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Topic: ILC: Oncotype Score 24 chemo decision

Forum: ILC (Invasive Lobular Carcinoma) — Just diagnosed, in treatment, or finished treatment for ILC.

Posted on: Apr 25, 2017 03:59PM

ChiAlli wrote:

Hello, newbie to this site. I was diagnosed with Stage 1 ILC on February 1, 2017. Discovered via regular screening mammogram. Zero symptoms. I am 46 with no known familial breast cancer history.

I do have a genetic marker for a colon/uterine/ovarian cancer risk called Lynch Syndrome. I had a complete hysterectomy in December 2015 (ovaries, uterus and cervix) due mostly to the uterine cancer risk. The decision was not difficult for me, so I am not against an aggressive course of treatment if need be. I'm now recommended to get yearly colonoscopies for the colon cancer risk and every other year endoscopies.

Back to the ILC. I had a BMX March 29--recommended due to the Lynch Syndrome and unsure correlation with breast cancer. Don't regret, excited for new boobs down the line (have started immediate reconstruction). My cancer/tumor characteristics are: Stage 1, ER+ (strong) and PR+ (strong) HER2 negative; grade 2; size 1.8 cm. No nodes whatsoever. No K1-67 score done. Breast surgeon highly confident I would not need chemo based on this information. (As was my first BS, who discounted the Lynch aspect and had recommended lumpectomy and radiation).

I met with the MO for the first time before the oncotype score came back. He started with a lengthy discussion of the chemo course he would put me on. I pushed back with whether I in fact needed chemo at all and could just go on AIs (remember, ovaries gone). We decided to wait on the oncotype score.

Score is 24. This MO says the "new" ranges are 0-10; 11-25; 25 and up. So he considers me "extremely high intermediate" and thus I need chemo. My gut tells me different. I want to be smart about this. I am going to ask for the Mammaprint test next week when I meet with him in person. I also plan on getting a second opinion (perhaps from Dr. Keith Block, as I am in Chicago). I haven't been afraid of aggressive treatment in the past, but chemo just doesn't seem right.

I welcome any advice, comments, suggestions, personal experiences that could help me make a "good" decision. Thanks!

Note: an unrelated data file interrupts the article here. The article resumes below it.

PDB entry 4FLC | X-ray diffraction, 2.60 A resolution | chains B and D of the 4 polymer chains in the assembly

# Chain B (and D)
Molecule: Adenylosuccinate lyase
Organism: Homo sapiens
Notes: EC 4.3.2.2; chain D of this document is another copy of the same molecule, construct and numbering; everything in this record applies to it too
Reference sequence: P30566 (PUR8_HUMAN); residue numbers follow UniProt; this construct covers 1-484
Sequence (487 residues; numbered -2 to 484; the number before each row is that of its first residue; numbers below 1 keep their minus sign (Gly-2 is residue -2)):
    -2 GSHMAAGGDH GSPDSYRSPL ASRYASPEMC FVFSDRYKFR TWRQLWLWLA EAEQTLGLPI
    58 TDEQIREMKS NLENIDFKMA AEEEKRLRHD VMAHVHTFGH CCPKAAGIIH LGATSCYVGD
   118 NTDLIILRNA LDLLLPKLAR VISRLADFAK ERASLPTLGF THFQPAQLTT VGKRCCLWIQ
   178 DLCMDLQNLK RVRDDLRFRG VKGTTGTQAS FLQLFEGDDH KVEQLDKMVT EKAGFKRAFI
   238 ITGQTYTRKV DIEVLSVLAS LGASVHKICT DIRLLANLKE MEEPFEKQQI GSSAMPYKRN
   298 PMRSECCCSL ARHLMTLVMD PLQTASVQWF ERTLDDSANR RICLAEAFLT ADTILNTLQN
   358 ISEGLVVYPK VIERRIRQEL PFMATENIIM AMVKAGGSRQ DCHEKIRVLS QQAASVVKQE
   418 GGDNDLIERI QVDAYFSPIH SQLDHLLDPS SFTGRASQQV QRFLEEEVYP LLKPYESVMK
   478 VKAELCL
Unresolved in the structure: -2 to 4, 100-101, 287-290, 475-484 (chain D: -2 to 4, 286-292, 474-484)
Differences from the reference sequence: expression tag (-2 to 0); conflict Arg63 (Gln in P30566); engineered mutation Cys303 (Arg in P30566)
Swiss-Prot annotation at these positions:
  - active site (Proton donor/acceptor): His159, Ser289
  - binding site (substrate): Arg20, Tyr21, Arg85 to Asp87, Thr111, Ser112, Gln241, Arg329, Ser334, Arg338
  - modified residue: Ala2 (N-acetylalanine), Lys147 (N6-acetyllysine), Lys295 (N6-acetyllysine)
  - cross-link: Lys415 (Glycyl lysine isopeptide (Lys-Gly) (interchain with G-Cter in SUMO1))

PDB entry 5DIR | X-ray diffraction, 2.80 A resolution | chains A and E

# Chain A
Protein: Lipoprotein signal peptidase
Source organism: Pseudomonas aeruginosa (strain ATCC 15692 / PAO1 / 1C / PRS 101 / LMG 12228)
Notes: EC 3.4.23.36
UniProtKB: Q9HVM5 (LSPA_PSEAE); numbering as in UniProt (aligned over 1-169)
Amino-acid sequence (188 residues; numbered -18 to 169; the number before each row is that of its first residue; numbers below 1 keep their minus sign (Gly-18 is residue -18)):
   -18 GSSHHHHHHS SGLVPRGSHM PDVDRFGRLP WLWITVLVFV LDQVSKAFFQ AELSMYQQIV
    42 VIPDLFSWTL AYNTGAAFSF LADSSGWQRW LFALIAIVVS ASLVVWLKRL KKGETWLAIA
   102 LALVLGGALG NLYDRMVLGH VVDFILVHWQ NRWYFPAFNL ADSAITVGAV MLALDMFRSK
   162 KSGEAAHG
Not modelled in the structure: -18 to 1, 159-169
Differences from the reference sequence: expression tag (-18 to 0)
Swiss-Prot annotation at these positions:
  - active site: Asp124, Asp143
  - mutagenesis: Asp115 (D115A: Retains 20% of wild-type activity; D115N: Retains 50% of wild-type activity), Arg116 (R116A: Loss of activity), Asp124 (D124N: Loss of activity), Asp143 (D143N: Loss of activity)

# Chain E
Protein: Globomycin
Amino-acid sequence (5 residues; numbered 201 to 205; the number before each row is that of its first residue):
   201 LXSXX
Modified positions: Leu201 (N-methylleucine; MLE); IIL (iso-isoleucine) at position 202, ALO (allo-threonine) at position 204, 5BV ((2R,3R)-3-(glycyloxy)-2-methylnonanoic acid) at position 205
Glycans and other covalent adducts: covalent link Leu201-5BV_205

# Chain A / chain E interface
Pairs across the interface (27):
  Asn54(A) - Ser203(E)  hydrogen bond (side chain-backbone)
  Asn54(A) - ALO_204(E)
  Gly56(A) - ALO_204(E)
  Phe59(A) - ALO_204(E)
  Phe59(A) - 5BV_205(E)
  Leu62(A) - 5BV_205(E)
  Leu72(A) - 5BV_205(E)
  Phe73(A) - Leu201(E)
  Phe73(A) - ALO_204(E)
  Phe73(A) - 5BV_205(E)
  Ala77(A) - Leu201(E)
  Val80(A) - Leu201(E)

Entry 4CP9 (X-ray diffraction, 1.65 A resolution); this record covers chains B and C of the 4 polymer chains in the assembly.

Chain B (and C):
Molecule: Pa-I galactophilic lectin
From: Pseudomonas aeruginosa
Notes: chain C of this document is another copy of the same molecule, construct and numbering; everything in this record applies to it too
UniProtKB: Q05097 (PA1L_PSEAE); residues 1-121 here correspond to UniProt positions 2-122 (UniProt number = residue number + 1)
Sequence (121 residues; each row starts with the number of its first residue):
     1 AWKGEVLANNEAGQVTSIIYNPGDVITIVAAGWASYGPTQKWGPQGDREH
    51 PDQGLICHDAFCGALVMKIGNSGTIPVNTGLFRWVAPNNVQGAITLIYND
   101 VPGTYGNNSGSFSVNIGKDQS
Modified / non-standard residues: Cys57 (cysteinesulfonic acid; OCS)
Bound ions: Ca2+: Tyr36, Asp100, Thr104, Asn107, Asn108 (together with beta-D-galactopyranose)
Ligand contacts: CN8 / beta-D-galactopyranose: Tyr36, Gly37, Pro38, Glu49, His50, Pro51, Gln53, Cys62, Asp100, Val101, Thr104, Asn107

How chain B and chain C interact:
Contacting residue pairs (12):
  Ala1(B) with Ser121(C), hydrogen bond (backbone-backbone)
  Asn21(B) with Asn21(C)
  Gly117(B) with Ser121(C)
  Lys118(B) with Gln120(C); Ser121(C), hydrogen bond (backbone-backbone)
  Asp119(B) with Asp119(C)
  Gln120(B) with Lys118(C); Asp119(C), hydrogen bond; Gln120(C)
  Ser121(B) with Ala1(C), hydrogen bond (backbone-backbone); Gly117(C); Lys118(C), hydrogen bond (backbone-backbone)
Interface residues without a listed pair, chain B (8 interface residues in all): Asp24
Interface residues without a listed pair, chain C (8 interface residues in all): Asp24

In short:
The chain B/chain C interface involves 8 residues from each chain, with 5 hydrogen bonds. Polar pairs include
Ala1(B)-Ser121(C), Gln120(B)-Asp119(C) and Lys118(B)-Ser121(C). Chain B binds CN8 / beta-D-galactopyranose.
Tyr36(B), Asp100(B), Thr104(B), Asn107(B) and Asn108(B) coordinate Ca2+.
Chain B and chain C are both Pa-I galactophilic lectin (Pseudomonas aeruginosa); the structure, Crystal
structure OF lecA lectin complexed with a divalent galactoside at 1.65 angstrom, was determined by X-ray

Dx 2/1/2017, IDC, Right, 1cm, Stage IA, Grade 2, 0/1 nodes, ER+/PR+, HER2- Surgery 3/28/2017 Mastectomy
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Apr 25, 2017 05:19PM Moderators wrote:

Hi ChiAlli-

We want to welcome you to BCO! We're sorry you find yourself here, but we hope you find these boards to be a source of support and information.

We definitely agree with getting a second opinion, that's always a good idea, but especially when you have concerns about what you've been told. Also, check out our chemo forum for more info on oncotype scores and what some of our members have decided to do: https://community.breastcancer.org/forum/69.

We wish you luck on your decision!

The Mods

To send a Private Message to the Mods: community.breastcancer.org/mem...
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Apr 25, 2017 06:25PM Siciliana wrote:

ChiAlli, my Onco score recently came back at 20, which my MO said was at the low range of the intermediate score. I chose not to do chemotherapy based on my very low intermediate score and only a 0 to 2% improvement with chemo. Based on what your MO said about the ranges changing, making the "new" intermediate range 11 to 25, I am a little concerned. Can anybody shed any light on this?

Dx 12/19/2016, ILC, Right, 1cm, Stage IIA, Grade 2, 1/3 nodes, ER+/PR+, HER2- Surgery 2/23/2017 Lumpectomy: Right; Lymph node removal: Sentinel Hormonal Therapy 6/3/2017 Tamoxifen pills (Nolvadex, Apo-Tamox, Tamofen, Tamone) Radiation Therapy Whole-breast: Breast, Lymph nodes
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Apr 25, 2017 07:23PM - edited Apr 25, 2017 07:24PM by Meow13